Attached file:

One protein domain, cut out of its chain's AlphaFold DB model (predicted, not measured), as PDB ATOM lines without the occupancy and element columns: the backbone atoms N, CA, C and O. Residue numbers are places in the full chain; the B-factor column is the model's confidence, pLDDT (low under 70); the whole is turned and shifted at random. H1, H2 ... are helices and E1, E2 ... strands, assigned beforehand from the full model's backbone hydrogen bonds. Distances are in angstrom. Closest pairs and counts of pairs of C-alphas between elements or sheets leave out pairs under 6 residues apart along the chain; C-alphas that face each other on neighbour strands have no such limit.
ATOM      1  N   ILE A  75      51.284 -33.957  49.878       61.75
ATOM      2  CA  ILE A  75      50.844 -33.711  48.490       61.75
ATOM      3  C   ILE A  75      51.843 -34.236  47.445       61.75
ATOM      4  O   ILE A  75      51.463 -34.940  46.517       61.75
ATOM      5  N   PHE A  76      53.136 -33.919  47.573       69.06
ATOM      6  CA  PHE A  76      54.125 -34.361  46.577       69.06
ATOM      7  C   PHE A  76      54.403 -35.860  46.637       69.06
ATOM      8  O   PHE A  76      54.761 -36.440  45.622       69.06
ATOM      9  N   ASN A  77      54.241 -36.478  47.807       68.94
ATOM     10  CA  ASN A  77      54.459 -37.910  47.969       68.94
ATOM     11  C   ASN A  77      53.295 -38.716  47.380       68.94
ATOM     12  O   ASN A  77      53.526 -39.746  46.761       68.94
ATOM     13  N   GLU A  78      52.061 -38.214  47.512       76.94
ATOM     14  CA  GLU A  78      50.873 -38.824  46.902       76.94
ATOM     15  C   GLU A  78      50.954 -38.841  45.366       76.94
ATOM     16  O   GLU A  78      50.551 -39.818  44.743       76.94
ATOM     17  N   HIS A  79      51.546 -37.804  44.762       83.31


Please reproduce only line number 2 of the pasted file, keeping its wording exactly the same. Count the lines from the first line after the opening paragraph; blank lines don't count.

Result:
ATOM      2  CA  ILE A  75      50.844 -33.711  48.490       61.75